How to Build a Confident Team
As a leader, I find building confidence in others around me to be a key part of the plan. Whether I'm working with my team at the office or working with my children at home, when I let them know that I value their thoughts, creativity, and criticism, they generally perform much better.
Now I'm not talking about praising every little thing someone does or encouraging them to act as though they're better than other people. There is such a thing as too much confidence, especially if it's built on false premises.
These are the guidelines I follow to encourage genuine confidence in others.
Compliment and Criticize Honestly
I enjoy complimenting others when it's deserved, whether it's because they did a great job on an assignment or because I like the outfit they are wearing that day. Compliments are a great confidence builder. People know when you offer them compliments from a point of honesty, and it makes them stand taller.
By the same token, I also provide others with honest criticism. People often hear the word "criticism" and become defensive, because they think it means someone is taking a personal jab at them. When done right, however, criticism can be couched in helpful instead of harmful terms.
For instance, telling someone that the blog post they wrote is awful is not helpful criticism. On the other hand, you can tell a writer that the concept behind a post was great, but he or she needs to shorten up the sentences a little and break the piece up with more headlines to make it easier to read online. That's honest criticism that is useful both for the present project and for future blog posts.
Allow Others to be Honest Too
You need to be able to take it as well as you dish it. That goes for both compliments and criticism.
I can't tell you the number of times I've told someone they've done a great job and they immediately need to qualify why the job wasn't as great as I thought it was. I get that, because that was me for a long time too.
It took an active effort, but these days I've taught myself to accept that the best response to a compliment is, "Thank you."
If I want to tell someone about things I'd like to do to improve the job in the future, that's great. But I don't need to start cutting down the job I did. If you find yourself starting to do that, take a deep breath and remember this: you're not doing yourself or anyone else any favors.
As for criticism, I'm open to it. In fact, I'd rather have people tell me what they think I should do to improve a project than just have them call it "good." Mind you, that doesn't mean I'll always incorporate the criticism. It does, however, mean that the person took the time to really think about what I've done and offer an opinion in return. I respect that.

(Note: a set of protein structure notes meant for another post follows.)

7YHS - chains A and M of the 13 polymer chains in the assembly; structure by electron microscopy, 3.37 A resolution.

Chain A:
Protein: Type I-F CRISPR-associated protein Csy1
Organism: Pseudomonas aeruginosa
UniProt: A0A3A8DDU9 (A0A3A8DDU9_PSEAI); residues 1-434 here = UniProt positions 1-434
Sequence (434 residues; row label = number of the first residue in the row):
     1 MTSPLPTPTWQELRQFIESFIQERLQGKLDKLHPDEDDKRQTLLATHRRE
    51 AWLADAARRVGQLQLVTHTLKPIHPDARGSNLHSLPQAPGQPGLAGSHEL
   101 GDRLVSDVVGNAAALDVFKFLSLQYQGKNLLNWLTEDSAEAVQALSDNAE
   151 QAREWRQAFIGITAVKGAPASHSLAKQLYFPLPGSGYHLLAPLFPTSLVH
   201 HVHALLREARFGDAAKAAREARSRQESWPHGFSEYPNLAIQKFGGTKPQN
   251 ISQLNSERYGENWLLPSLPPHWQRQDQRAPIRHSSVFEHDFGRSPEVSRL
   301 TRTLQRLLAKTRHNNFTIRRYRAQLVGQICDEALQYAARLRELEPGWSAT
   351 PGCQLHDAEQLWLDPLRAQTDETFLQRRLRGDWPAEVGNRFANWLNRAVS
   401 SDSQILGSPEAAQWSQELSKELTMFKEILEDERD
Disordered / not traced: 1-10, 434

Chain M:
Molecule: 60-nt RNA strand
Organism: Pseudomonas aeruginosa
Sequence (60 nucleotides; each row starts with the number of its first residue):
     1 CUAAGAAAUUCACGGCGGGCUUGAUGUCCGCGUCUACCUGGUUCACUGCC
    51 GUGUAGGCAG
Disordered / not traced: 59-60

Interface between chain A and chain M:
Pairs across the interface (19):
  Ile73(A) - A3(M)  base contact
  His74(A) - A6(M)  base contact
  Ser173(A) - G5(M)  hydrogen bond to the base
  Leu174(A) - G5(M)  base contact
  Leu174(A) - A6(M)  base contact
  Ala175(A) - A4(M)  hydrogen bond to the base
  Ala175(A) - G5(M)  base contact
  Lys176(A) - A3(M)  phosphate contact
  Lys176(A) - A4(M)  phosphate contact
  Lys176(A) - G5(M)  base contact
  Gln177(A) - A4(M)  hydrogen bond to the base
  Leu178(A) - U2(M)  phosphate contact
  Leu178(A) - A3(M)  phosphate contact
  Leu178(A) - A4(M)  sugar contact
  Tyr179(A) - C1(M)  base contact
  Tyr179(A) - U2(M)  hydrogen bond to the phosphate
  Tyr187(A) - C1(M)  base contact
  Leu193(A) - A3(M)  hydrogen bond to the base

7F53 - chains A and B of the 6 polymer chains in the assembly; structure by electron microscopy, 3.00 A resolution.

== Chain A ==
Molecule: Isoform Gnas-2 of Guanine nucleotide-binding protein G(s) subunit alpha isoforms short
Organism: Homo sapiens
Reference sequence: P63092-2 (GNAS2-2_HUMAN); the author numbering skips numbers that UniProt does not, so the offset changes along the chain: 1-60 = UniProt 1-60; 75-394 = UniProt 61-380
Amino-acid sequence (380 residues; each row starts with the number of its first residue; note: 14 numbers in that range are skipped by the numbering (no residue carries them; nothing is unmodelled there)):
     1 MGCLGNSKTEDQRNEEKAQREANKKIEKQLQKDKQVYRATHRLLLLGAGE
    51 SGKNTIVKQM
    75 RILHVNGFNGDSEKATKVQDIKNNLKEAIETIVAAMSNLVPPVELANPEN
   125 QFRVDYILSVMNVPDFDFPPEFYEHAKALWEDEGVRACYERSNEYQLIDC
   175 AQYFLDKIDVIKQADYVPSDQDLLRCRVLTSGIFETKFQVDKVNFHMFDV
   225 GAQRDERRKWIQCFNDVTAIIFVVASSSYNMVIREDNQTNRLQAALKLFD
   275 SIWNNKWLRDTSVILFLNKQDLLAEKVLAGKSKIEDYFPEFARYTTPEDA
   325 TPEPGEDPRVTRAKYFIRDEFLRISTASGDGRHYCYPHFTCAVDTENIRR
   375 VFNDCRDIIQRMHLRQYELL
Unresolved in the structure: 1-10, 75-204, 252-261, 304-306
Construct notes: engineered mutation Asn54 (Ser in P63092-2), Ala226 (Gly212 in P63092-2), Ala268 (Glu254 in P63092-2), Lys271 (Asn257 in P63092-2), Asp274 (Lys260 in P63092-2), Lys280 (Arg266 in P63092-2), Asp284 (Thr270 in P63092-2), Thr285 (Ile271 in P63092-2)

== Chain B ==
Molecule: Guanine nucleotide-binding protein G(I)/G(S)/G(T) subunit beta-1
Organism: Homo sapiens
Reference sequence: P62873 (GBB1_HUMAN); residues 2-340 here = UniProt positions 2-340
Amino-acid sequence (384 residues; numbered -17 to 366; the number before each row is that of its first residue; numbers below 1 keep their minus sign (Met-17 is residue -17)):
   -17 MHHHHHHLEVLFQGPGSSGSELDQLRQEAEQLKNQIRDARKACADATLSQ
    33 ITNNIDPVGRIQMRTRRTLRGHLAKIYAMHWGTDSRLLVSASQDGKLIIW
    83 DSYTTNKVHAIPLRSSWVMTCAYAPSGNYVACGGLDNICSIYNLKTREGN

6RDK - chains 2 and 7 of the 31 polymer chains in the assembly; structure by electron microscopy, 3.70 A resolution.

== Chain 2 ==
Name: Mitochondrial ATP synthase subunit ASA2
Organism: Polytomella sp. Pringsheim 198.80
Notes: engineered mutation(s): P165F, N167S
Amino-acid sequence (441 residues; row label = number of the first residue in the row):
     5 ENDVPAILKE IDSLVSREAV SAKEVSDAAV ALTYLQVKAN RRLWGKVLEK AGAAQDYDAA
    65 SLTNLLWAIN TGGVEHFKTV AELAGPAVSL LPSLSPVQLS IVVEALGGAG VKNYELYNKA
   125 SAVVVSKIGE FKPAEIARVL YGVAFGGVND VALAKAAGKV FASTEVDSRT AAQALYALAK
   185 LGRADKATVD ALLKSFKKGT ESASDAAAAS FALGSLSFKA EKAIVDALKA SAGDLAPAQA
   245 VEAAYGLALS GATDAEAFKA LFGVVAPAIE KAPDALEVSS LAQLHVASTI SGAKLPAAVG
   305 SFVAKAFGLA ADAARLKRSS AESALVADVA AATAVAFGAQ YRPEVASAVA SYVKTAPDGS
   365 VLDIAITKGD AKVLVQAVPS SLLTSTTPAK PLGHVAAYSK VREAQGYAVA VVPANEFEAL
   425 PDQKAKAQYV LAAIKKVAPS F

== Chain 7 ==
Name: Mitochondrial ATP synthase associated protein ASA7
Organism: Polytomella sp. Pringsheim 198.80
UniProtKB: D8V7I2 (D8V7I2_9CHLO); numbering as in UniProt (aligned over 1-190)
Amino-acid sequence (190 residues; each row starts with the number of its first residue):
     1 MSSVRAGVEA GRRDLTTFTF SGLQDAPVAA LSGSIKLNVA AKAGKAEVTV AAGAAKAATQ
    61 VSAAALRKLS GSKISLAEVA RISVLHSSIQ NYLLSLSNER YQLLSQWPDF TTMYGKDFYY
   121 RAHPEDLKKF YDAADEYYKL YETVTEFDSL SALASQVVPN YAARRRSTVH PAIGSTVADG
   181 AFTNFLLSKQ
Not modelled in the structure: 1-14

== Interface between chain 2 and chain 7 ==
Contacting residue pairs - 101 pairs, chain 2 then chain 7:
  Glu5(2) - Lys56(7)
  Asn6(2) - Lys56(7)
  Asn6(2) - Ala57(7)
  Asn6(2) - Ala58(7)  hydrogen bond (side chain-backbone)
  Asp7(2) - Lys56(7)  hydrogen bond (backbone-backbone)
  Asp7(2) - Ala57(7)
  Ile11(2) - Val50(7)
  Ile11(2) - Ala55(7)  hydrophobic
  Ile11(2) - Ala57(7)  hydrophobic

Because people know I feel that way, they feel confident offering me their opinions. That makes for a stronger team, as well as better project outcomes.
Learn From Your Mistakes
There was a great Sesame Street song about the fact that everyone makes mistakes. We all know it, yet many people don't seem to be able to accept it.
Obviously some mistakes are so big that they require immediate action. However, the vast majority should be used as learning opportunities instead of opportunities to cut others down. The attitude of "learn from your mistakes" lets your team know that it's OK to stretch beyond the boundaries of "we've always done it this way, so we should continue to do it this way."
No one knows everything when it comes to marketing. Technology is changing at a rapid pace, providing constant opportunities to gain new customers, create more dramatic interactions, reach broader audiences, and more. Moreover, different tactics work for different business models. Sometimes you just have to try new things to figure out what will work.
Not every new venture will be successful. But those who fear making mistakes are those who are missing out on huge opportunities.
I'll leave you with one final thought on confidence.
You have control over whether or not you will act with confidence. You also have control over whether or not you want to try to inspire confidence in others.
However, there will always be people in life who will attempt to do the opposite and undermine your confidence. These people are toxic and it's hard to win the mental battle against them.
Don't let such folks tear you apart. If you have to, leave your situation and find something new. Just as it's your responsibility to help grow your team with confidence, it's also your responsibility not to let others shrink you with lack thereof.
Go Forth With Confidence
What tips do you have for building confidence in yourself and others? Let me know via email (firstname.lastname@example.org) or continue the conversation with me on Twitter: @HollyChessman.
About the Author
I run Holly Chessman Marketing, a premier marketing firm that provides strategic advice, digital services, and social media guidance and education. Named one of New England’s Top 40 Influencers in Content and Digital Marketing, I fully understand the power of online engagement. I am passionate about implementing marketing strategies that result in quick growth, rapid revenue and happy customers. Holly have worked for a variety of tech companies, as well as spearheaded my own marketing consulting firm. I am regularly quoted in a variety of major publications. My book, AMPLIFY: How To Grow Your Reputation And The Kickass Career You Love, is an Amazon Best Seller. I am is also not afraid to embrace my nerdy side (as evidenced by my love of Neil Gaiman and my “talking” TARDIS).